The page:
We must to establish a link between the gray levels and a parameter of the colorized image. For example, if we transform the black (r) gray (r) white scale in a red (r) yellow (r) green scale, we will know that as green is a given point in the colorized image, as white it is in the original radiography. Making this transform we will build a colorized image in which we will distinguish more levels as in the unprocessed radiography.
But this is only a step because we will find that there are more levels that cann't be separated. We will need to seek other techniquesm more suitable.
One good improvement is to convert the gray scale in a hue scale, when we will be able to see more distinct colors in the image. In many cases this could be enought, but we can observe that remains more colors that cann't be disinguished.
New colorization methods. The "SuperRainbow" technique
To increase the difference between neighbour colors I varied in the same time not only the hue, but also the brightness and the saturation. I observed that the eye is more sensible to the brightness changes only in a restricted area, around 50% of the bright colors brightness. I alse understood that the man's eye sensibility to the saturation changes is good only for the colors near saturated. For these reasons, this two parameters can be used only for low ranges.
Using these restrictions, I converted the black-and-white radiographies in colored radiographies with colors ranged in the spectrum, with simultaneous changes of the brightness and of the saturation. With this method I obtained useful images in which each level of gray can be viewed as a distinct color.
I used my software, named "PhotoMir", to create this method and, due to the fact that this program allows to change easily the colors, I improved it. The new method consists in:
The advantages of this technique are:
"SuperRainbow" technique and the weldings quality testing - results
I used more weldings radiographies to test the new method. I scanned them and I processed them by using the "PhotoMir" software. In Figure 1 is presented an radiography made in a wagons factory, at its nondistructive testing department. The image was scanned wiith an Hewlett Packard scanner with a transparence adapter. As I shown above, all the little items (as the pores and the inclusions) are near hidden. The image is unusable for any conventional nondistructive test. Figure 2 shows the same image, colorized with the "SuperRainbow" technique. I delimited an interest gray area and all the gray level outside the desired interval were set to black and white. As a first results, the image shows clearly that the welding shape is not circular; it is deformed. The image is also very useful because shows clearly the whole interest interval range at a glance. In the colored image each color corresponds to a range of gray levels. Due to the expected welding tridimensional shape, it could be expected to be seen colored strips, but an inspection over the image shows more interesting items that I named "waves" and "beaks". These details show that the opacity to the X-rays varies not linear and this fact could mean that there are areas where the thicknees of the sample has local changes or there are elements (as pores or inclusions) with changed opacity. These elements could signify local stresses that could make cracks in time and so to be harmful.for the welding. In the same time, they could mean local streches of the material that can modify the elasticity upon a perpendicular direction to the strips. Even if to know if these elements show a better welding or a worse one it must made tests, it is very probable that these elements mean changes of the welding quality. I also supose that the apparition of these items can be used to test the men and machines that make solders.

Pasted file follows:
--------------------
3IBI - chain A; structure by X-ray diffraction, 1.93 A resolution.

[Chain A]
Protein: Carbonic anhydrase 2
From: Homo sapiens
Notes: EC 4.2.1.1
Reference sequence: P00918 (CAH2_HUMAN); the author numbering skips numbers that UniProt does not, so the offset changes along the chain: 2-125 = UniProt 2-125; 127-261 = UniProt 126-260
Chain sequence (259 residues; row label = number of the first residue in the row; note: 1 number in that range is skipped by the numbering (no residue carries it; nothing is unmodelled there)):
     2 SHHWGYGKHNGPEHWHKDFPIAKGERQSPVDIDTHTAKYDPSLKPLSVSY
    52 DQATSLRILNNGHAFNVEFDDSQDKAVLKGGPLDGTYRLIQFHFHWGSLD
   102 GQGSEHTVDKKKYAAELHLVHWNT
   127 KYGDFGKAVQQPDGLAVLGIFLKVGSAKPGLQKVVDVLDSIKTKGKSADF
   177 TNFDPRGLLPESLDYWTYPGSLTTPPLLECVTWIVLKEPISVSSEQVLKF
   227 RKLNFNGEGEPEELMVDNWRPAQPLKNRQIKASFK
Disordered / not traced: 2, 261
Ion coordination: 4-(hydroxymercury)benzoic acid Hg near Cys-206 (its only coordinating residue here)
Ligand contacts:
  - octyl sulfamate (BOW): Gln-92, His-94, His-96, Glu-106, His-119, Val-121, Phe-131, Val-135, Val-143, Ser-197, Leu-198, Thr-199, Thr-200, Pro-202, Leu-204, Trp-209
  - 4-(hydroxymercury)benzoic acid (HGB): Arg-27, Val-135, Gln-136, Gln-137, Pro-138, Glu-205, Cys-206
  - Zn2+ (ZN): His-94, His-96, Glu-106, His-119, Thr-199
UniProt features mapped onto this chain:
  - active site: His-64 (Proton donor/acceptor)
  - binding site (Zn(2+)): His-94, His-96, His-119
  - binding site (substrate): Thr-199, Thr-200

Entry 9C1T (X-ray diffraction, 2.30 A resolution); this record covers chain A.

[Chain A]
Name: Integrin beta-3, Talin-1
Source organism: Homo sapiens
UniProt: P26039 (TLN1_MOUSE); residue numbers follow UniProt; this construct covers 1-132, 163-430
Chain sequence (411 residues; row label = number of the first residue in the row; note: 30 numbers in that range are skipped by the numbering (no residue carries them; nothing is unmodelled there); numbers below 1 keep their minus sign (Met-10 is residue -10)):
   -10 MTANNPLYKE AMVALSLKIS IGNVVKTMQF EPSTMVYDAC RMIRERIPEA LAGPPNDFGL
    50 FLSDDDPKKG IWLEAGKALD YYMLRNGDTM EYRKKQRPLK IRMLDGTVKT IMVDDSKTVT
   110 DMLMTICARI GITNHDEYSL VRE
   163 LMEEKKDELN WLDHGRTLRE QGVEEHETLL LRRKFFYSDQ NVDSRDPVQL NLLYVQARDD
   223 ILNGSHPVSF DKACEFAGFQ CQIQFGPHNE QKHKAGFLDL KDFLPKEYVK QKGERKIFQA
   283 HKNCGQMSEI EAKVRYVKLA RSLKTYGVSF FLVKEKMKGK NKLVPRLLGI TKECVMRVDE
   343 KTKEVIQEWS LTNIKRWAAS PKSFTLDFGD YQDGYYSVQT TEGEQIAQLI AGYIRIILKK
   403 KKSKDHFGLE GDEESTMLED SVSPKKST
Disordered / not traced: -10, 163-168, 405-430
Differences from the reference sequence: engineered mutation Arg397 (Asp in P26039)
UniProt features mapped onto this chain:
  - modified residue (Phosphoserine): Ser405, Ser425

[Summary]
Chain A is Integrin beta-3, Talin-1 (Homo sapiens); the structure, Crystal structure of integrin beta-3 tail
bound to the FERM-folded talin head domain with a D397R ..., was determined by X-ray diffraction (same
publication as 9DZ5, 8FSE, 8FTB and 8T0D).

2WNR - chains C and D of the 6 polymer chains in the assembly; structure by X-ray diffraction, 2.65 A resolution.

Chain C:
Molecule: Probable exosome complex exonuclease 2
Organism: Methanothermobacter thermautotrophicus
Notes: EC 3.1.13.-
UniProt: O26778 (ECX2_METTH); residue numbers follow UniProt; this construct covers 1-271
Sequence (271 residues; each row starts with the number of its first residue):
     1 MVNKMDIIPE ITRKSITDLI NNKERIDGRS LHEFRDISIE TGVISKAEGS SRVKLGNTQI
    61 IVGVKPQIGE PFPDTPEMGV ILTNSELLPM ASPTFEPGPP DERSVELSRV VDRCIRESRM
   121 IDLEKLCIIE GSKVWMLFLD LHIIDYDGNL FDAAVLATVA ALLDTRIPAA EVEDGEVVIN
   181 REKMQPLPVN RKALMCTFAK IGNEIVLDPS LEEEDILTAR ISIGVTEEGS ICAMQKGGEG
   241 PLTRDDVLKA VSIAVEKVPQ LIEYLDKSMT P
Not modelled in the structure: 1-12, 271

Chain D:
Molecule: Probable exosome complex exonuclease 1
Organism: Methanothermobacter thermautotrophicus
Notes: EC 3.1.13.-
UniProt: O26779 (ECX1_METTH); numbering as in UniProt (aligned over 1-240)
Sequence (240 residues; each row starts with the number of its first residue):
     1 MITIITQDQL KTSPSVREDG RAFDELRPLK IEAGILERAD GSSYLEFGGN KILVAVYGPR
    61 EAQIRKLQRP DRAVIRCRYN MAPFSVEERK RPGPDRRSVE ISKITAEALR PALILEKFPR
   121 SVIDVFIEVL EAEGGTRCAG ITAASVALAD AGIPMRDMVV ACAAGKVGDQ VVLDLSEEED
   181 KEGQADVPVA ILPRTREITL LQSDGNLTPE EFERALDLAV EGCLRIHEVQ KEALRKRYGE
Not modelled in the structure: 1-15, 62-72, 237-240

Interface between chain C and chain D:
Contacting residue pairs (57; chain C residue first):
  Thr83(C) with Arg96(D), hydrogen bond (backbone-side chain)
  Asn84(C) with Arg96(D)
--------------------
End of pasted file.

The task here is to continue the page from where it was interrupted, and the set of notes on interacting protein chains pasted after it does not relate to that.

|Fig 1: The scanned radiography of a circular welding||Fig 2: The above radiography colorized with the "SuperRainbow" technique||Fig 3: A radiography that shows a "porosity"|
Because the image can show clearly all the interest interval at a glance, it become posible to analize in the same image not only the welding field, but also the welded materials, that could be affected by the welding process.
I would note that I used more variants of the "SuperRainbow" technique and I obtained more different images, showing different aspects of the same structure. I concluded that it is very important to find the right variants and the used software is very suitable to make this in a short time.
In Figure 3 is shown a portion of a radiography of a linear welding in which one can show in the upper-right side a mixture of red, yellow and green large size points. Because the color of the points reflects the opacity of the welding in the mentioned place, I supose that the picture depicts a granulated structure and will be interesting to be made future researches to establish the microscopic state of the weldings that gives such images.